Attached to the upper and lower ports 24, 26 are temperature sensors 92, 94 for sensing the water temperatures at those levels and for activating/deactivating the heating elements 20, 22 to maintain preset temperatures. These sensors also provide temperature signals for calculating the timed rate of change in temperature, and for calculating values of other operating parameters, if desired. Each sensor is connected to the controller unit by 2-wire leads 96, 98, respectively. A safety sensor 100 is attached to the upper port 24 and is connected via a 2-wire lead 102 to the controller unit. This sensor 100 is a backup upper limit temperature sensor for shutting the heater down if a high temperature is detected.
The display board is shown with a display 58 for viewing values of control and operating functions. If desired, alarms, instructions and other information may be displayed here in accordance with the programmed controller. A panel 104 is shown with keys for accessing the memory of the controller and for presetting and viewing control variables. The various electronic conduits connecting the display board 88 and power board 86 are represented by line 106.
If desired, display and control functions may be routed to a distant monitor/controller via remote cable 61.
FIG. 3 illustrates the principles of the control process, as applied to a water heater with electrical heating elements. The actual element temperature TR and sensed "water" temperature TM, together with the rate of change R in sensed temperature, are plotted as a function of time. The figure illustrates what occurs when a heater is started without first filling the vessel with water. Such may occur upon an initial start-up or following maintenance, for example. A dry-fire condition may have catastrophic effects upon the heater if not checked in a short time.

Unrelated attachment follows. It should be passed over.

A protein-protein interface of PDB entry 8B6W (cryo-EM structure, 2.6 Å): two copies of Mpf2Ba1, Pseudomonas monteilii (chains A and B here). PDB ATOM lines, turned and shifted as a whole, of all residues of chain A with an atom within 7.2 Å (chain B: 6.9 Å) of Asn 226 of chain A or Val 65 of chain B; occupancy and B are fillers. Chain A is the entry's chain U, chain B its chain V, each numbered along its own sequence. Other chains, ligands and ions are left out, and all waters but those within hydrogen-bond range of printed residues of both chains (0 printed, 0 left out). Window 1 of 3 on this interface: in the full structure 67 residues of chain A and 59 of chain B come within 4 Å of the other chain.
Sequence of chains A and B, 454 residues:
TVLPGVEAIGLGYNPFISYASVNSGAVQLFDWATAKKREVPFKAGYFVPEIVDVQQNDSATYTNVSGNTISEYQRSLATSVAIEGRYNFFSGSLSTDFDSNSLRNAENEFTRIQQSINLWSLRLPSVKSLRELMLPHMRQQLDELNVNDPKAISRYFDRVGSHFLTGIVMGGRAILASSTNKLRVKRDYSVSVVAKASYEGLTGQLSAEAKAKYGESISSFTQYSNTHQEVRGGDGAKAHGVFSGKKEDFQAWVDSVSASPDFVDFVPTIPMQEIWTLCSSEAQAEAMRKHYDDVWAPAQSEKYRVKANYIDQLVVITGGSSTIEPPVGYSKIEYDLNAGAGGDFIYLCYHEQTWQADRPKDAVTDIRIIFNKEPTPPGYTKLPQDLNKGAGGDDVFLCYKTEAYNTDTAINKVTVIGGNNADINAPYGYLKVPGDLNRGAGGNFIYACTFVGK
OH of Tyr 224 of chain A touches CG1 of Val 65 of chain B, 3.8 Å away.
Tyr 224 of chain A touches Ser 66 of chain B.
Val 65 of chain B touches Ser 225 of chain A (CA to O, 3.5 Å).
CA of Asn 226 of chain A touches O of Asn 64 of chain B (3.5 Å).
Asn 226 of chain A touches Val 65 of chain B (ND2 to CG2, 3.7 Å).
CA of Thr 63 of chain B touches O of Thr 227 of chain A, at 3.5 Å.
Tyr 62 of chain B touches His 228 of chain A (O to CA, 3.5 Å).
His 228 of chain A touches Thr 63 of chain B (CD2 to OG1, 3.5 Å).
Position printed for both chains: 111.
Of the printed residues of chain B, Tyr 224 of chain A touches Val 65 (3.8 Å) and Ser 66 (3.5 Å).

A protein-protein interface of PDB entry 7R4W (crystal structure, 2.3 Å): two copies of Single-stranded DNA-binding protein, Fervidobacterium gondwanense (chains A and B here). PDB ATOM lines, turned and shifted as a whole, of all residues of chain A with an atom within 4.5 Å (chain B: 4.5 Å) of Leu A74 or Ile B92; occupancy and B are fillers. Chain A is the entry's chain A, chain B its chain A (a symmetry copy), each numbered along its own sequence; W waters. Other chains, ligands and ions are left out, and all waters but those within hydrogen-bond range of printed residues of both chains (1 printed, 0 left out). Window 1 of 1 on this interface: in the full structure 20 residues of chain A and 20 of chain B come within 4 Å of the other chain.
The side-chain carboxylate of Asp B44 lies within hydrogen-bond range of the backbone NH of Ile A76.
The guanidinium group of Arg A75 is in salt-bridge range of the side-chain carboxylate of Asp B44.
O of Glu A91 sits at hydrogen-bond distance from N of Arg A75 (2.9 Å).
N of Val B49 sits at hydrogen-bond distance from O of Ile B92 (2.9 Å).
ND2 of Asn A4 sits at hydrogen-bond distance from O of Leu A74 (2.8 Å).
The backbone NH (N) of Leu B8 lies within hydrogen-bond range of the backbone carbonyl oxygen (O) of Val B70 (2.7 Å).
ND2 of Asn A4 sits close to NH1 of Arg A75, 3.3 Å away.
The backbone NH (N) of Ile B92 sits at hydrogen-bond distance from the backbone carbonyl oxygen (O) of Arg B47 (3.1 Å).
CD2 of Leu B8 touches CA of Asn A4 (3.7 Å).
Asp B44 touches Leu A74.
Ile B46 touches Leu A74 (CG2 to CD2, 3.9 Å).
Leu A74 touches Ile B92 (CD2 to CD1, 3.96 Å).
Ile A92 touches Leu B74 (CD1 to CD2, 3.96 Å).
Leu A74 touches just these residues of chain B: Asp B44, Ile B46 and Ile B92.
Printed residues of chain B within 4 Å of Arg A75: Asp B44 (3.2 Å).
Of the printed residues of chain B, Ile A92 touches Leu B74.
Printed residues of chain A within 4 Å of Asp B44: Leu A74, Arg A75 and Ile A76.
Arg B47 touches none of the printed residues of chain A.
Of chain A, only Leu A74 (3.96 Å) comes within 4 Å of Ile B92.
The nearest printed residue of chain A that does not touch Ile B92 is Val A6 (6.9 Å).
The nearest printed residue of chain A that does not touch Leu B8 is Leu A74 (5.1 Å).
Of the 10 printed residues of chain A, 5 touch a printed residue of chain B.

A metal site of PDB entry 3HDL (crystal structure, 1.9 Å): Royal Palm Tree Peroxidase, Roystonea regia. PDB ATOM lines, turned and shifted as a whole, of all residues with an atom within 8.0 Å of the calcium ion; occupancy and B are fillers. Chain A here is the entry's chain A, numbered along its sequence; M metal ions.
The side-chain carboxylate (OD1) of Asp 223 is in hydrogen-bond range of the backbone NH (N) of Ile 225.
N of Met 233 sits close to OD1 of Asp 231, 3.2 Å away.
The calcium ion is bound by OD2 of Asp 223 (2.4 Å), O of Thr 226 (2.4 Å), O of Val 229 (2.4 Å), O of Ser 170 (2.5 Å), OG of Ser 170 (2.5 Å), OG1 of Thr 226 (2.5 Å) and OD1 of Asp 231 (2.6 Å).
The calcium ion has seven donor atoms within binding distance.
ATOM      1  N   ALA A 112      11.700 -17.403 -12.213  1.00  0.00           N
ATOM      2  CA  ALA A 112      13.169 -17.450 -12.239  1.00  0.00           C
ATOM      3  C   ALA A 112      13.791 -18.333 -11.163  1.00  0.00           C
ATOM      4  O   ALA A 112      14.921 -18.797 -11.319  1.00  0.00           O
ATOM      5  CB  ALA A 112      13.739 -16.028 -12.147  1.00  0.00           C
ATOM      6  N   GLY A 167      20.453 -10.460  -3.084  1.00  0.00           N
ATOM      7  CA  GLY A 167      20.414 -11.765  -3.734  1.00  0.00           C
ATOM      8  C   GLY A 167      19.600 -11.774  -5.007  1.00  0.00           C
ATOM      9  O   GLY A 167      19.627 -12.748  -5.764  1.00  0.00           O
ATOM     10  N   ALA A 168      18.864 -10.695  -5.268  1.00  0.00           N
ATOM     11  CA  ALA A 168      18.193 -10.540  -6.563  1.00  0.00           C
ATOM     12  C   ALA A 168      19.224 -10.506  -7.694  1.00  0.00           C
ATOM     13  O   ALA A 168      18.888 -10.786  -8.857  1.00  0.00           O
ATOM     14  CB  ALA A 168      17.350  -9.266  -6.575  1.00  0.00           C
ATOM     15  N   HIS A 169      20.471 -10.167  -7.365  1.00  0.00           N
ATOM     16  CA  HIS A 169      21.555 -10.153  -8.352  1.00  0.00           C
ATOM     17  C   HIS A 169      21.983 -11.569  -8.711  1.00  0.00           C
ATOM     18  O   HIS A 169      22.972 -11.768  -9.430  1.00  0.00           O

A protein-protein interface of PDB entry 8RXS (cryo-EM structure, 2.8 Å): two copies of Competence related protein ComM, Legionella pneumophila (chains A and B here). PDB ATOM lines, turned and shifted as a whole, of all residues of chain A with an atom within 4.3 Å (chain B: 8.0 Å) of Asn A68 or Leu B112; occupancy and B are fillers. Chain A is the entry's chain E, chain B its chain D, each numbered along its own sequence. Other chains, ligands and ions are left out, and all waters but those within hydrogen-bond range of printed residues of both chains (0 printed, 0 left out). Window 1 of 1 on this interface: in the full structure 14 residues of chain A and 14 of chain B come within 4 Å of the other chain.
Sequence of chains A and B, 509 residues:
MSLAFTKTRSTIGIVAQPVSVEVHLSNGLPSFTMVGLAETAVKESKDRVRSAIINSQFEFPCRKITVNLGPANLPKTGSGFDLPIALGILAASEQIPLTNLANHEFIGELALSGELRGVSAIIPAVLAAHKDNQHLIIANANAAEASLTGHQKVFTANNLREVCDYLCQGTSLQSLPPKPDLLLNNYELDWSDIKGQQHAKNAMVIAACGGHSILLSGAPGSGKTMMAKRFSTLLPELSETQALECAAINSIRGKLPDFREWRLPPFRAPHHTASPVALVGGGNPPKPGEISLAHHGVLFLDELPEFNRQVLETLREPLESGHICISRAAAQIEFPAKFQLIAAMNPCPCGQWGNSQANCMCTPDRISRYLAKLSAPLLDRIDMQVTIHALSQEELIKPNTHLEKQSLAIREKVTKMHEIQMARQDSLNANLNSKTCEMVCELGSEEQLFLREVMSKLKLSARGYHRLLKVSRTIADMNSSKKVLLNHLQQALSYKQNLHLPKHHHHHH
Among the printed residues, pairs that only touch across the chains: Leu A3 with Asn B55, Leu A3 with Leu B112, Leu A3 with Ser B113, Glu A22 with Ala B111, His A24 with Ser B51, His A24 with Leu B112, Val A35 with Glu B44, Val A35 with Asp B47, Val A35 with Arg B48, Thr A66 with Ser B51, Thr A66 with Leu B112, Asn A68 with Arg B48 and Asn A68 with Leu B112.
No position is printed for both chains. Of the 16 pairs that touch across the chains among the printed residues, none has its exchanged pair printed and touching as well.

In this graph, tA represents the time at which the elements are electrically activated for heating the water.
From the figure, one can see that the element temperature quickly attains about 1000 degrees F. at time TD, typically in less than one minute. The measured "water" temperature TM is shown as rising much more slowly, i.e. at a rate RB. Rate RB is however much higher than the rate RNORMAL of temperature change during normal operation with water present.
In this invention, the controller may be preset to shut off the power to the element if the rate of temperature change reaches RC, a value less than the maximum measured rate RB. The time for this to occur is very short, i.e. TC -TA. Thus the element is deactivated long before it approaches a deleterious temperature. The possibility of damage to the heating elements and vessel is avoided.
It should be noted that the deactivation of this method occurs before the sensed "water" temperature reaches a high temperature cutoff at e.g. 180 degrees F. Use of such a cutoff based on temperature rather than a rate of temperature change is not as effective in preventing damage to the element, vessel or other heater components.
FIG. 4 shows an exemplary set of mathematical steps which result in values for various operating parameters useful in assessing and controlling the heater operation. The steps are shown for an electrical heater, and are to be slightly modified when used with a fuel fired heater.
The sensed temperature T is read at time tn to give temperature value Tn. The value is stored. A previously sensed temperature Tn-y sensed at time tn-x is subtracted from Tn to yield a temperature change dT over time period dt. These values may be stored for future reference.
The ratio of dT to dt is calculated to produce a rate of change in temperature Rn when the heating element is activated. For an exemplary electrical water heater, Rn may be on the order of 1-2 degrees F. per minute during normal heating operations. Various operating parameters of the water heater may be determined from abnormal calculated values of Rn :
(a) as long as the water level is above the sensor, the volume of water in the vessel may be determined as an inverse function of Rn ;